[blockquote]Bitcoiners famously like to talk about the fact that like most modern currencies (like the US dollar or the euro), it’s a fiat currency. It essentially works on faith. There’s nothing inherently valuable about a piece of computer code more than a piece of green paper. We know that $1 is worth $1 because that’s what we’ve decided as a society. I get paid in dollars, and I can buy stuff with dollars. There are shops on the Internet and in real life that will take my physical paper dollars and my digital (debit/credit card) dollars. We have an innate sense of what things are worth because of it. By contrast, precious metals like silver and gold also have inherent worth too, but that’s more due to their industrial and aesthetic properties. Bitcoins are physically just bits of code.[/blockquote]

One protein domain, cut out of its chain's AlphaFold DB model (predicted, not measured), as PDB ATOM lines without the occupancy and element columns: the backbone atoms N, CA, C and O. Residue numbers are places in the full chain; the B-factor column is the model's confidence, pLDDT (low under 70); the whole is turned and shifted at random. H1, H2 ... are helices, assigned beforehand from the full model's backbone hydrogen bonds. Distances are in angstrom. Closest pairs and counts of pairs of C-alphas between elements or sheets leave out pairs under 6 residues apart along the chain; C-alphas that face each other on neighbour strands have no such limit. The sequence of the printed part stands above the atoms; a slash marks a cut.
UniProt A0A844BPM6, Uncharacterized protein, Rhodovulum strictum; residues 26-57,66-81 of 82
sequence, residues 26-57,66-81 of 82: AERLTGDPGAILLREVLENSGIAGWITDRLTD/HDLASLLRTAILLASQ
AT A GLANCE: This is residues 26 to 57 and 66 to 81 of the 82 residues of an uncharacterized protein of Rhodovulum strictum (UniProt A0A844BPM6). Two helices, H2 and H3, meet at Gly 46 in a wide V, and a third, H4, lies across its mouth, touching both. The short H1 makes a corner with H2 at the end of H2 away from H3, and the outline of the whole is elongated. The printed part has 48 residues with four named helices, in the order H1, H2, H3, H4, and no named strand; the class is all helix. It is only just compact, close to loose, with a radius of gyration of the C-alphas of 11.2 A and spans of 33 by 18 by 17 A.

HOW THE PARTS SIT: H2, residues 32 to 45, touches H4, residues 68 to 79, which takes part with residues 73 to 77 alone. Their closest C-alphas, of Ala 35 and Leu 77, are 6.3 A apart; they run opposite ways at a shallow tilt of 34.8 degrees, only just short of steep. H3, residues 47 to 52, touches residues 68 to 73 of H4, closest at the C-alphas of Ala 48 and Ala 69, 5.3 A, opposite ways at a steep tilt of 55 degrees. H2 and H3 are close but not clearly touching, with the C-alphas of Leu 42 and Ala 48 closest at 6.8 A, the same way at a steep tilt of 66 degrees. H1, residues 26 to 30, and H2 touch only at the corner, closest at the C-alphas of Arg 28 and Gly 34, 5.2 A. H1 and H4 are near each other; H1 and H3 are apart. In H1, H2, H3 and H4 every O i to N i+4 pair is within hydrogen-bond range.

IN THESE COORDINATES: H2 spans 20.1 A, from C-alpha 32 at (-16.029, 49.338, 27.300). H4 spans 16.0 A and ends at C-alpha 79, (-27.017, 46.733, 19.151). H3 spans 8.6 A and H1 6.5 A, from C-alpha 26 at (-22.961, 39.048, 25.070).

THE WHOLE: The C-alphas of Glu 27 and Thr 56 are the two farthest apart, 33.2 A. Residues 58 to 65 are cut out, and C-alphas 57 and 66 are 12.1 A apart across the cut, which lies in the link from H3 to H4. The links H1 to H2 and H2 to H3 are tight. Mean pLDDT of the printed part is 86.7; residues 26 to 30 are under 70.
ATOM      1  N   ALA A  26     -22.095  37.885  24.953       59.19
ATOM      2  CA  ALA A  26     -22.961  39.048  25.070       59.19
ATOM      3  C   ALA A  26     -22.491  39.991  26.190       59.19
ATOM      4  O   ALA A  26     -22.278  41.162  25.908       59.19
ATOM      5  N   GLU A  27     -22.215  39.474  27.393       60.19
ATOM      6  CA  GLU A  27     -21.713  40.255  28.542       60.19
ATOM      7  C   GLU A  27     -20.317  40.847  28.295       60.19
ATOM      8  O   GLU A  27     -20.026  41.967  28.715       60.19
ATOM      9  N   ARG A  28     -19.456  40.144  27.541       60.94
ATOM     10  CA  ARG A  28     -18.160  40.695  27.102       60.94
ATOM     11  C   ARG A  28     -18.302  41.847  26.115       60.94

So yes Bitcoin is a fiat currency like AUD or USD, although some of its early behavior might have more closely reflected an amortized security or derivative, it is at the end clearly a fiat currency. Some RiotACT readers could do well to educate themselves better about Bitcoin imho.

#23
maxblues2:37 pm, 23 Jan 14

Bitcoin is definitely the way forward for all you hipsters. As a public service, I am quite happy to come around to collect all your unwanted dollars.

#24
poetix2:53 pm, 23 Jan 14

imagineteamsol said :

poetix said :

Don’t ask for opinions and then criticise those that are more than ‘Wow, great’.

Not asking for “Wow, great!” comments, rather looking for informed opinions with the context as a part of it. “Bitcoin is dangerous” or “Bitcoin sucks” isn’t an opinion thats relevant unless you explain how its being so is relevant to using for MyWay recharging.

Thanks for the advice to avoid moral, social and political issues in responses. I’ll ignore it, but thanks.

#25
davo1013:53 pm, 23 Jan 14

Mordd said :